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'Scarborough Country' for March 20

Read the transcript to the Tuesday show

Guests: Ryan Lizza, Katrina vanden Heuvel, David Boies

JOE SCARBOROUGH, HOST:  Tonight, Heather Mills goes “Dancing With the Stars.”  Is it up to her to shine up her image or tarnish Beatle Paul‘s?  And is it a coincidence she scored a 666?  Just askin‘.

That story coming up.  But first, breaking news.  The battle between George Bush and Congress over the attorney general reaches a boiling point tonight, with the president swinging hard at a hastily called news conference.  This evening, Mr. Bush told Democrats they could forget public hearings with Karl Rove or Harriet Miers.


GEORGE WALKER BUSH, PRESIDENT OF THE UNITED STATES:  We will not go along with a partisan fishing expedition aimed at honorable public servants.


SCARBOROUGH:  And while the White House agreed to allow Mr. Rove and Ms. Miers to be interviewed behind closed doors and not under oath, he said he would not allow political show trials.  Democratic leaders are not pleased.


SEN. CHUCK SCHUMER (D), NEW YORK:  This is a—it‘s sort of giving us the opportunity to talk to them but not giving us the opportunity to get to the bottom of what really happened here.  We will move forward with the subpoenas on Thursday.


SCARBOROUGH:  And earlier today, the Senate stripped the Bush administration‘s power to pick U.S. attorneys without Senate confirmation.  And that vote—it wasn‘t close.  The White House lost 94 to 2.


SEN. PATRICK LEAHY (D-VT), JUDICIARY COMMITTEE CHAIRMAN:  ... who serve the law—the law—and not a political purpose.  That‘s what prosecutors have to do.

SEN. PATTY MURRAY (D), WASHINGTON:  Every day, this story gets worse and worse and climbs higher up the political ladder.


SCARBOROUGH:  Now, from all indications, today‘s events seem to be a harbinger of things to come.  None other than Tom DeLay predicted on the “Today” show this morning that this is just the tip of the iceberg and George W. Bush should plan to be under attack for the next two years.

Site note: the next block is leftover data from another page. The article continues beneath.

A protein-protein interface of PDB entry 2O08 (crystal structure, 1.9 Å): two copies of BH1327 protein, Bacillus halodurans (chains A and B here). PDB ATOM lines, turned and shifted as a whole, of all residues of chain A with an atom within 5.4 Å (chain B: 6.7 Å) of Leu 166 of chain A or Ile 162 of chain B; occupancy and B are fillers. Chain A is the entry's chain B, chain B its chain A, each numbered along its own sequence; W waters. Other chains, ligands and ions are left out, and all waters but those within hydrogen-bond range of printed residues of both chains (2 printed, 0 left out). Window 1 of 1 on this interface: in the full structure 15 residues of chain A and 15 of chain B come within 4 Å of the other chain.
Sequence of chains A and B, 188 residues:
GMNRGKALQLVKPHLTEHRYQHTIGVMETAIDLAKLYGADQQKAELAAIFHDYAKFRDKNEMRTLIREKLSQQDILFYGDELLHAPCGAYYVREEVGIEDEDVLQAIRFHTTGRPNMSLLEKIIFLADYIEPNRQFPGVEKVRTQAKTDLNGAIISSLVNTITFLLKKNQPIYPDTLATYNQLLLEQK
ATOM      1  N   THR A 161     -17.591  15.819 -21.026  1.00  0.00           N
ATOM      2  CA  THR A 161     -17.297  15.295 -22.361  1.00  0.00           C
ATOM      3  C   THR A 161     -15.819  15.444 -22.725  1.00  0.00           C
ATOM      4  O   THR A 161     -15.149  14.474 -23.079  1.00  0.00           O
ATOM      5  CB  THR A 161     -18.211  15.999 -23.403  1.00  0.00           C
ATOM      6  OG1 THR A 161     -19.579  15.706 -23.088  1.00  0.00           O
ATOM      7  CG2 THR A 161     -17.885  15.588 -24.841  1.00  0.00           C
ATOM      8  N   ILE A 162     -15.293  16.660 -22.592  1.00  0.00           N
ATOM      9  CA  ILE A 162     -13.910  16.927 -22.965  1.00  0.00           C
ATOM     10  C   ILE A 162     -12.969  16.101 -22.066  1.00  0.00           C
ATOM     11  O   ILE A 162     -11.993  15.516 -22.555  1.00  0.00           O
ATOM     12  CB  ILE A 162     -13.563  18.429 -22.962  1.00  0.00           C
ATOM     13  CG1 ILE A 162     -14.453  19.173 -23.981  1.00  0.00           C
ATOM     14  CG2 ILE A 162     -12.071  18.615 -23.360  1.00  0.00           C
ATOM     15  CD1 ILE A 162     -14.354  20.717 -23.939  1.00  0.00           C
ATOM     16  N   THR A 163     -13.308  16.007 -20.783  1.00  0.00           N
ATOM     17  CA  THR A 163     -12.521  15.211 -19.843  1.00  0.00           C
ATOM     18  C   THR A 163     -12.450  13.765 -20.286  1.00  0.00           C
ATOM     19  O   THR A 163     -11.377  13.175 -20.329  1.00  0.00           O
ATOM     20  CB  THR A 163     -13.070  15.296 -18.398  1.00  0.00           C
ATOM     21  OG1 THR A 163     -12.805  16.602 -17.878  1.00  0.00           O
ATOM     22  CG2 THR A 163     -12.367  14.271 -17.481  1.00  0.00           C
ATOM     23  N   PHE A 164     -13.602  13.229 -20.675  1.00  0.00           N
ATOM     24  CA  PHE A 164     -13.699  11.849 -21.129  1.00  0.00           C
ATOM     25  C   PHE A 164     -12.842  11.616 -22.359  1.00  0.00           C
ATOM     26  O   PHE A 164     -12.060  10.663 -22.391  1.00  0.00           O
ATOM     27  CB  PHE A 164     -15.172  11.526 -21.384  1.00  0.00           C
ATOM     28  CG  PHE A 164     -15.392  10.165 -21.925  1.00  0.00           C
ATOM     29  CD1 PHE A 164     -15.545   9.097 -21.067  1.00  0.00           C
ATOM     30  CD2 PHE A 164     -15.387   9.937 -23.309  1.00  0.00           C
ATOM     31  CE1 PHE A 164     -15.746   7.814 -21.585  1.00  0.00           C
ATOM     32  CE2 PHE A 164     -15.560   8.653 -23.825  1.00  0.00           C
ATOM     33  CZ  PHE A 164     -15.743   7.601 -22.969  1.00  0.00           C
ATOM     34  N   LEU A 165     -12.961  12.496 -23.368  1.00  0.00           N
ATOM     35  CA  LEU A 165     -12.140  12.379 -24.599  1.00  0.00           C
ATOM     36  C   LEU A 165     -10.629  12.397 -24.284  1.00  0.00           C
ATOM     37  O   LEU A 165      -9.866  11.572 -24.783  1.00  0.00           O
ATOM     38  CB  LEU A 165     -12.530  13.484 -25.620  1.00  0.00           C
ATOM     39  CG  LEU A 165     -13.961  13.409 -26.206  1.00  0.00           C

TOM DELAY (R-TX), FORMER HOUSE MAJORITY LEADER:  This is only the beginning.  The Bush administration—this is just a taste of what it‘s going be like for the next two years.  And the Bush administration sort of has shown their weakness when they got rid of Don Rumsfeld as a result of politics.  And the Democrats are going be coming back in all different ways.


SCARBOROUGH:  So is Tom DeLay right?  Is this White House under siege?  Will Democrats drag all the president‘s men to Congress and try to get their sworn testimony for all America to see?  Will he be able to protect Karl Rove?  Will George W. Bush remain defiant?

Here now to answer those questions, David Boies.  He was Al Gore‘s attorney during the 2000 election.  He‘s also the author of “Courting Justice.”  Also with us, Katrina vanden Heuvel.  She‘s the editor for “The Nation.”  And Ryan Lizza—he‘s White House correspondent for “The New Republic.”

Katrina, let‘s start with you.  This president seemed to be telling Democrats, Go ahead, make my day.  Why do you think he sounded so defiant at that press conference this evening?

KATRINA VANDEN HEUVEL, “THE NATION”:  Well, I mean, this is a man who thinks that defending the rule of law is a partisan matter.  We‘re fixed on Gonzales, but what we need to look at is the pattern of subverting the Constitution, which last I checked was not a partisan document, and politicizing, deprofessionalizing and purging federal agencies.  And the Justice Department has been part of that process, and this president has been part of subverting the Constitution and the rule of law for this last six years of his administration.  So I think that‘s what we‘re witnessing with this defiance.

And you know, in terms of Tom DeLay, Joe, I mean, he is the godfather of Republican corruption.  The only authority he has, it seems to me—shameful, it seems to me, that the media is giving him a platform—is lessons on being corrupt, unethical and lowdown...

SCARBOROUGH:  Well, I mean, you say it‘s a shame that he‘s being give a platform.  Has Tom DeLay been...

VANDEN HEUVEL:  To lecture...

SCARBOROUGH:  ... convicted of any offense?

VANDEN HEUVEL:  To lecture people on how to conduct themselves?

SCARBOROUGH:  Well, look, Katrina...

VANDEN HEUVEL:  To lecture Democrats in terms of holding...


SCARBOROUGH:  Hold on a second.

VANDEN HEUVEL:  ... rule of law accountable?

SCARBOROUGH:  Katrina—hold on.  You‘ve said a lot of things here already in your first minute...

VANDEN HEUVEL:  I will stop.

SCARBOROUGH:  ... that I believe are over the top, but I‘m letting you talk.  The only reason why I‘m stepping in on Tom DeLay is we do still believe, do we not, in America that people are innocent until proven guilty.  I—to say that he is the preeminent example of corruption in American politics seems to be a stretch while he still hasn‘t been convicted of a single thing.  Now, I‘ll let you continue...

VANDEN HEUVEL:  I talked about lack of ethics.

SCARBOROUGH:  ... attacking Tom DeLay...


SCARBOROUGH:  But let me ask you this question, though.  And you can continue talking about Tom, if you want.  I‘m curious, do you agree with his larger point that this is just the tip of the iceberg, that the Bush administration is going be slammed for the next two years?